New Jersey lawmakers advanced Tuesday a record $46.4 billion budget, a 15% increase over last year, boosting the state’s public pension payment, allocating hundreds of millions for tax givebacks and setting aside almost $4 billion to cover debt.
The mammoth spending plan was passed by Assembly and Senate budget committees and goes next to the floor of each house if approved, with votes as early as Thursday. Democratic Gov. Phil Murphy has said he’s working with the Democrat-led Legislature on the budget and is expected to sign the spending plan into law by the June 30 deadline.
Strong tax collections
The budget creates no new fees or taxes, and lawmakers and Murphy said it sets aside more than $400 million in tax benefits for taxpayers.
Buoyed by strong tax collections, New Jersey like much of the country found itself in the black heading into the new fiscal year. With a $10 billion surplus and more than $6 billion in federal coronavirus relief funds, lawmakers had to decide how to spend the money.
The plan calls for setting aside nearly $4 billion in funds for debt - a response to $4 billion in borrowing lawmakers and Murphy took on last year over fears that the pandemic would crater state finances.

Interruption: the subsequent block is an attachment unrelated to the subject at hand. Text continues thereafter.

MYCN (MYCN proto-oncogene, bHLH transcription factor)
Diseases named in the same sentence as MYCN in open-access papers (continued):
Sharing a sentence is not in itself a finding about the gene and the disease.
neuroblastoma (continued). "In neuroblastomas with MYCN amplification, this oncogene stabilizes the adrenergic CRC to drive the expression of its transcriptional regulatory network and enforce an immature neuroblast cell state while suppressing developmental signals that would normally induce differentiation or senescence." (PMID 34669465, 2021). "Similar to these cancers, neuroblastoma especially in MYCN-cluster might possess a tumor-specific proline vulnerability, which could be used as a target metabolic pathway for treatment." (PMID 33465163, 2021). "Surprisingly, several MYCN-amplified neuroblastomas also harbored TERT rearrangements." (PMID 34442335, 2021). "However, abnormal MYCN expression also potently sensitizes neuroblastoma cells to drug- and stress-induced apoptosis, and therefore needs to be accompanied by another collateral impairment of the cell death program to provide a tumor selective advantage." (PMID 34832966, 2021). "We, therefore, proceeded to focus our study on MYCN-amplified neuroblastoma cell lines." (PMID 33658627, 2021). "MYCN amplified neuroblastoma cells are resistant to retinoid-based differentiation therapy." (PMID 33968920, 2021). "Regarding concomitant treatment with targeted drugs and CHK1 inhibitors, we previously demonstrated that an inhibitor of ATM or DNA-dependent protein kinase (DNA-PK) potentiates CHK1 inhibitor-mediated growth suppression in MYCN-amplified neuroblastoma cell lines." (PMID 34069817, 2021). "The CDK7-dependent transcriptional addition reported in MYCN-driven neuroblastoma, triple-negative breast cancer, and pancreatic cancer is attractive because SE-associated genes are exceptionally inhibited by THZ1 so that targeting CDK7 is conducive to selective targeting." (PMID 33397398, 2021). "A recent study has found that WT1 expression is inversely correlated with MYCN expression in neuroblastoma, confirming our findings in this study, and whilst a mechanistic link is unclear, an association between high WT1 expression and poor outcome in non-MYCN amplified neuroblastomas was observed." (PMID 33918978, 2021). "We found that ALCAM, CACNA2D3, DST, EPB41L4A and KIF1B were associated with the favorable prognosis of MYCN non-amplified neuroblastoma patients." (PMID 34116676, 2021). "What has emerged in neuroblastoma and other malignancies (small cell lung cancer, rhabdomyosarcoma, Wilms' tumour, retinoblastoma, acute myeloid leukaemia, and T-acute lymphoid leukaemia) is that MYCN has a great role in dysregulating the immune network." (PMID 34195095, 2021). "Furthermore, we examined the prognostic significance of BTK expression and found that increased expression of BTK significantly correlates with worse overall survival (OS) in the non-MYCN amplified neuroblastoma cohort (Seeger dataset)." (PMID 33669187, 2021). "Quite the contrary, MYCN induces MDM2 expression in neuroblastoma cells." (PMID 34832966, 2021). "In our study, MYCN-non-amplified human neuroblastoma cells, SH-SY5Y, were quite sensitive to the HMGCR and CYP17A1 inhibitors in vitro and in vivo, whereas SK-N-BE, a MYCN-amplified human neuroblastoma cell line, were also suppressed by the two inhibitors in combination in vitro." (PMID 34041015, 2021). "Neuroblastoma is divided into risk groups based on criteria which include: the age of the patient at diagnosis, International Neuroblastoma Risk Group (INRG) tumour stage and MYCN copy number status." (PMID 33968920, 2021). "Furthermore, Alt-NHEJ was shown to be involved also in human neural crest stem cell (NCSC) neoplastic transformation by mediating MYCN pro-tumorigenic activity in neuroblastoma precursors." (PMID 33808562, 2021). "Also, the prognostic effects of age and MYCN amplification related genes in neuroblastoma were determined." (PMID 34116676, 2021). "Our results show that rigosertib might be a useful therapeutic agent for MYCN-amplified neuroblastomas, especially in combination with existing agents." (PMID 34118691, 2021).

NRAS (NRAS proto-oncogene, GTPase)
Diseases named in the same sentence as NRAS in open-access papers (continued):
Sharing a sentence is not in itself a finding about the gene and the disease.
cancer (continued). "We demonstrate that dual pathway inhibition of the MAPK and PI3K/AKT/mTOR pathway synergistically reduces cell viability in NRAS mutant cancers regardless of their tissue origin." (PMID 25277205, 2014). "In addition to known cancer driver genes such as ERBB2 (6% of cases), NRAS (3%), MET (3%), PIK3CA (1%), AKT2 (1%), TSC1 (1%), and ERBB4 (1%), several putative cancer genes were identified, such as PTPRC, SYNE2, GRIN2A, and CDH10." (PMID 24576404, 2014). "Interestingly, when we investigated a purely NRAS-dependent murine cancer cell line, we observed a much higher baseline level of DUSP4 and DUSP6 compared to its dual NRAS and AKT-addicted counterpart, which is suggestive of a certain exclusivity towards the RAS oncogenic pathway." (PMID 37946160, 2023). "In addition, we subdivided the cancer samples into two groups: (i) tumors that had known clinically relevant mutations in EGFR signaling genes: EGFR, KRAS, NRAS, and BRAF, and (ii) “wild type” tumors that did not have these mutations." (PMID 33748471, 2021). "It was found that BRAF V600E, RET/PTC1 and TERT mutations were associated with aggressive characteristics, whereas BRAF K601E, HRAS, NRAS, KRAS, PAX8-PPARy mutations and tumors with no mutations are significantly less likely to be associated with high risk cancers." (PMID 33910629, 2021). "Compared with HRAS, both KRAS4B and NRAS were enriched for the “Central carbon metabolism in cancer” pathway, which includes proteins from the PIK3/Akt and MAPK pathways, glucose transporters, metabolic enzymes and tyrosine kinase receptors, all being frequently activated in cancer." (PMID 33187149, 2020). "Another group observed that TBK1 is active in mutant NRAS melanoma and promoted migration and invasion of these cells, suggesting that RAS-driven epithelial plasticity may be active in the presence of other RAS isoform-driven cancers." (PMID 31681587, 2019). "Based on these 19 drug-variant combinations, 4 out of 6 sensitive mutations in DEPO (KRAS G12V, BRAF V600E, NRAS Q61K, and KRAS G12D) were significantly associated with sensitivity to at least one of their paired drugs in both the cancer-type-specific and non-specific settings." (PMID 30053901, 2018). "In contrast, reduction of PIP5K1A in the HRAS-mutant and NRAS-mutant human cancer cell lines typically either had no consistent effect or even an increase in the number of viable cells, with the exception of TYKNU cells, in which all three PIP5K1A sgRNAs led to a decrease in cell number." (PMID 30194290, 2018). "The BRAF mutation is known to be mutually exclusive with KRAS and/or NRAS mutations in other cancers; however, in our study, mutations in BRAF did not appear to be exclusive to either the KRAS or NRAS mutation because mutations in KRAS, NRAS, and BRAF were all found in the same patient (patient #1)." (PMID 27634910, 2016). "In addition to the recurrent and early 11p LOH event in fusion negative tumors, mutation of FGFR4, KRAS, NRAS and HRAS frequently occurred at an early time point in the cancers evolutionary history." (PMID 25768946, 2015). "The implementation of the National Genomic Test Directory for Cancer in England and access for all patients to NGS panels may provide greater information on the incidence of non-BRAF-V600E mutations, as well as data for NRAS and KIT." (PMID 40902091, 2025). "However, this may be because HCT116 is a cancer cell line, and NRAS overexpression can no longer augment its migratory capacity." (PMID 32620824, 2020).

Public pension payments
It also calls for making a bigger-than-expected public pension payment, boosting the planned $6.4 billion payment by $505 million. The public pension payment had been underfunded for years until former Gov. Chris Christie and lawmakers began ramping it up.
Murphy campaigned on making a full payment and is set to achieve that if the budget is signed into law.
For taxpayers, the federal and tax collection windfalls will mean more money in their pockets, if approved.
Checks of up to $500 as part of a giveback deal
The biggest benefit will be checks of up to $500 mailed to 760,000 families as part of a giveback under a deal last year that hiked taxes on millionaires. Checks will go to families with up to $150,000 in income for joint filers or up to $75,000 for those filing individually. To be eligible, filers must also have at least one dependent child.
The budget also begins allocating federal COVID-19 relief funds, including $500 million for aid to renters and $250 million in help for utility rate payers. There will also be $600 million over three years to provide an additional year of special education for 22-year-olds with disabilities, as well as nearly $200 million for improving ventilation systems at schools, and $100 million to expand child care services.
Republicans, who are in the minority, have said the budget fails to provide additional funds to the diminished unemployment insurance trust fund, which took a hit during the coronavirus outbreak, as well as money for updated Motor Vehicle Commission systems.